Public Library Controversy

As a member of our local public library’s board of trustees, and the volunteer social media manager for the same library, I am always scouring the internet for library related news.

99.99999999% of the time, any news relating to libraries covers one or two basic topics: How to get people to use the library more or how to get increased funding for libraries. Pretty much all other library news can fall into either of those categories.

I don’t mean to give you the impression that libraries are boring.  Libraries are the opposite: they are the center of the community, provide important services and programs, and the people involved in keeping libraries going have genuine care and concern for the people they serve.  Libraries are exciting places to explore and encourage learning in people of all ages.  They are innovative, even answering the public’s desire for online connection with online lending, programming, technical training and most libraries offer precious free high-speed internet and wi-fi. It’s true! Haven’t been to you local library lately?  You should.

Given the lack of library news diversity and all the wonderful things libraries offer to every member of their community, imagine my surprise when the following story came across my desk.


Screenshot of story page

This story is just developing, and I’m running late for a library board meeting (really, I am), so here are some preliminary public relations questions to consider while we wait for more details.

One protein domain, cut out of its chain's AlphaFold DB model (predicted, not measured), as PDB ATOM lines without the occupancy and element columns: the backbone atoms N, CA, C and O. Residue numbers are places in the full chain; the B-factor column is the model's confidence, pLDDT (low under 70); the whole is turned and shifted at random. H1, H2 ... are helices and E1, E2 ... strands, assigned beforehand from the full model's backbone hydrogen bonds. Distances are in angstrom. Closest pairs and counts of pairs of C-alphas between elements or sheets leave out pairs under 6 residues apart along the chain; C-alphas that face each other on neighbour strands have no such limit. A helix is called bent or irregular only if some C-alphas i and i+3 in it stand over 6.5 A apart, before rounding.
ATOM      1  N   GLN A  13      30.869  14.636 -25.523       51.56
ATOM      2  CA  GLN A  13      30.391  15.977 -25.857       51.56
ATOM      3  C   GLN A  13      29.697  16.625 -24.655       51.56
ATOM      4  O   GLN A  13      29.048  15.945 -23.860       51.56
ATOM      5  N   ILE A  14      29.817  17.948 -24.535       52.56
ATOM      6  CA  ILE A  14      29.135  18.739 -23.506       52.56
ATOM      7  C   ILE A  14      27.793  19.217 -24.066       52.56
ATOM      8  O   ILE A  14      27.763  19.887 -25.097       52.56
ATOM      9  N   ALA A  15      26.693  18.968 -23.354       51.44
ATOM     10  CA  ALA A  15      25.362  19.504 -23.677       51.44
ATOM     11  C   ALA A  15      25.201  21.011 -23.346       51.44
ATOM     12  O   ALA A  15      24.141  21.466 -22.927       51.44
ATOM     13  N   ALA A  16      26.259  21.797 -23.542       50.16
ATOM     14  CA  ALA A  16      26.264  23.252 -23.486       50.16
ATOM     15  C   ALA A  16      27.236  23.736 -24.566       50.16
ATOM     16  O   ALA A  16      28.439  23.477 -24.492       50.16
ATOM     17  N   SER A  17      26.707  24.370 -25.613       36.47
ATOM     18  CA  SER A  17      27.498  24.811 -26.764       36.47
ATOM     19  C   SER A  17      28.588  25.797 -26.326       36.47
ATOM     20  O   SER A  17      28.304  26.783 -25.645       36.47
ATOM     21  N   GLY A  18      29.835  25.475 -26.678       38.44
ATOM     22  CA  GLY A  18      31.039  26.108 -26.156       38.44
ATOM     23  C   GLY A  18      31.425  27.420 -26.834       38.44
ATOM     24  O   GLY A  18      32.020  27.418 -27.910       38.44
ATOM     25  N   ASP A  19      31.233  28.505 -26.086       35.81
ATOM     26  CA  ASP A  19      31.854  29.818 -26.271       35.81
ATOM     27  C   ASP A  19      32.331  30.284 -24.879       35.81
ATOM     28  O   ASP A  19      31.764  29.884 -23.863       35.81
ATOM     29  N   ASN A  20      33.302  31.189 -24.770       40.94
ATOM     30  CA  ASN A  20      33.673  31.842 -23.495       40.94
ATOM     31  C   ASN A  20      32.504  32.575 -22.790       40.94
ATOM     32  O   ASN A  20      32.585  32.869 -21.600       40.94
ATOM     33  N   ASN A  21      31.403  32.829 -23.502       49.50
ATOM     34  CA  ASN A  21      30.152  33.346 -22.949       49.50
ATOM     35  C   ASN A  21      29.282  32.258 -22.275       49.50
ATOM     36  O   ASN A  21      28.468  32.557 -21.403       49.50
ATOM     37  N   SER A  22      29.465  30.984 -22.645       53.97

1.  How can an organization’s or business’ public relations manager handle opposition to policy changes or a policy-change clarification/interpretation in the case of the Nashville Library?
  2.  How can an organization who is trying to be inclusive of all people groups communicate this message without alienating some people?  Is this possible?



Not much has developed in this story, which is a relief.

If this had developed . . .

  • How could this have affected public library policies all across the nation?


At least twice, spokespeople for the National Public Library System answered the accusation that their policy was racist by stating the following:

“But library officials say they’re simply enforcing a library policy that says all meetings at their facilities must be open to the general public and news media.

‘The library didn’t cancel anyone’s meeting,’ said library spokeswoman Emily Waltenbaugh, referring to a Black Lives Matter meeting  for Saturday morning that the organization has now rescheduled for a church instead.

‘We’re a library,” she said. ‘We’re taxpayer funded. We have to be open to anyone anytime.'” – Joey Garrison, The Tennessean, affiliate of USA TODAY

The BLM responded that in order to protect its members from people meaning harm to the movement and its members, they only allow people who are black or “non-black people of color” to attend. – Joshua Crutchfield, spokesperson for the Nashville chapter of the Black Lives Matter group; same article as above.

Up for discussion:

  • Do you think that the Nashville Public Library system handled the situation well?
  • Is it ever okay for a group to exclude other people groups from their organization?

For example, is it okay to have all male or all female groups?

If yes,:

  • how would you handle this in your PR statements?
  • it is in an organization’s best interest to be exclusive?


As usual, all respectful and constructive dialogue is welcome and needed.


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